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    Re: Impressed with the Raft Book
    From: John Huth
    Date: 2010 Feb 1, 09:29 -0500

    I tried to estimate the uncertainty from this method.   Refraction is definitely one of  them, although there are ways of guesstimating refraction effects that will probably be good to maybe 5 arc-minutes.   If you  don't correct for refraction, you can be systematically off by 30 arc minutes or more.

    The rising and setting angle of the sun can also be a nuisance.  

    Certainly low lying clouds, fog banks etc will be a big issue.

    My estimate was that under ideal conditions one could expect an accuracy of about 20 arc-minutes, but you have to put in a refraction correction - ie. know when to start the clock and when to stop the clock.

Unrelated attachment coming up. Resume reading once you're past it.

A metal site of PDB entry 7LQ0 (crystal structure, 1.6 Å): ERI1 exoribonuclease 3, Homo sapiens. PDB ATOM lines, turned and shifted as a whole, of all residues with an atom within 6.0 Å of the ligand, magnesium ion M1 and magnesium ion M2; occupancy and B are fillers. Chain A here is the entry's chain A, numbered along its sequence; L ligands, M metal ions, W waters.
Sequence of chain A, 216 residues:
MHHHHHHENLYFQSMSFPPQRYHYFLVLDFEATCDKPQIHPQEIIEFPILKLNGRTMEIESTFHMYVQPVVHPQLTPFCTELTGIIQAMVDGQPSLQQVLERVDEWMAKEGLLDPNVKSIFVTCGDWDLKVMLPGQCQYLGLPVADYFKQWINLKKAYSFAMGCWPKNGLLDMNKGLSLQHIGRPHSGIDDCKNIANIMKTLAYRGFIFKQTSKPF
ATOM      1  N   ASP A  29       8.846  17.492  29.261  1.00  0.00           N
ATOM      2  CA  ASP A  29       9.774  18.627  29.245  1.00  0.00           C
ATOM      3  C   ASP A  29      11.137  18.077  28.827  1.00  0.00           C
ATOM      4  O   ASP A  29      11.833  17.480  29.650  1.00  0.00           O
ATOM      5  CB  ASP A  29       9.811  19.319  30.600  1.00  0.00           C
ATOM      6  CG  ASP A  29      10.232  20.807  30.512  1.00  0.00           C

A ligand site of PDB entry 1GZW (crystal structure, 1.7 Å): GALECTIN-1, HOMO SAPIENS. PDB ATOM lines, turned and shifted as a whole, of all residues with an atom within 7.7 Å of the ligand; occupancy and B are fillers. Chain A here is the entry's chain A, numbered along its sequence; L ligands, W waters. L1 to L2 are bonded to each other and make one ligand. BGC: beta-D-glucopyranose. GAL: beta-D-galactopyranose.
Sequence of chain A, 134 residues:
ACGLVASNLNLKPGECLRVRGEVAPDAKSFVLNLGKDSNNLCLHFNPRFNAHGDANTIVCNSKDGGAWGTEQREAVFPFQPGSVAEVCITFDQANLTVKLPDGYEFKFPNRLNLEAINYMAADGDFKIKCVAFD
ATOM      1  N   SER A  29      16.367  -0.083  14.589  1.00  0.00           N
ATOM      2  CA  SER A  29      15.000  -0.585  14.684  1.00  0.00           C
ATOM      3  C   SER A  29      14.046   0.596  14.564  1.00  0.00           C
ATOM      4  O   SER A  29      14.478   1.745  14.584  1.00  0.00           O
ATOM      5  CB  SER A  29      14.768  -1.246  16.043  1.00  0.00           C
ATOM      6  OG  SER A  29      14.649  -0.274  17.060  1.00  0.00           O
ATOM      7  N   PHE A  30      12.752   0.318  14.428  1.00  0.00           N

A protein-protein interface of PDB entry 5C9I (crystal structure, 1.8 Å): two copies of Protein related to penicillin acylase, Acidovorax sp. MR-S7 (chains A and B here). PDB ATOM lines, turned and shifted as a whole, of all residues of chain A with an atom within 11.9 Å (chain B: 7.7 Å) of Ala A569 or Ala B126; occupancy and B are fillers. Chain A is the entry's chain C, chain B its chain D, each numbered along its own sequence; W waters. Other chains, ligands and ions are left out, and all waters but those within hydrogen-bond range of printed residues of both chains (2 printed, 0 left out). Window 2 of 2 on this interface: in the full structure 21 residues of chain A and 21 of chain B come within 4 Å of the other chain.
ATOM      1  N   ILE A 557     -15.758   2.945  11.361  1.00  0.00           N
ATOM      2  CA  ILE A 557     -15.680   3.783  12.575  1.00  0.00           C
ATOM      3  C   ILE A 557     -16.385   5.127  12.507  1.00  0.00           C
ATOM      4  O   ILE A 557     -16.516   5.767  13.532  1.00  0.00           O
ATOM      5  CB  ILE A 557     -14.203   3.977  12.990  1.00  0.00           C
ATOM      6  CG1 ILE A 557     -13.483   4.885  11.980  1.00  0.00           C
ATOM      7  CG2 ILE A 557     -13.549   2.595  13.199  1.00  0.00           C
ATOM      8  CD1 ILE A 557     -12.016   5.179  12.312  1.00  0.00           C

Doesn't a watch count as an instrument?

    On Sun, Jan 31, 2010 at 10:31 PM, Mike Boersma <mike.boersma@gmail.com> wrote:

    Frank Reed wrote: "But in the real world, the observed times of sunrise and sunset are variable for a number of reasons and those variations will significantly diminish the accuracy of this approach to finding latitude."

    What might these reasons be? Refraction? Clouds?

    "It's certainly not a worthless method, but its accuracy is low."

    This method does not appear to be more or less accurate than other no instrument or crude instrument methods of determining latitude.

    I would be surprised if results by this method were better than 1/2d when attempted under real world conditions.

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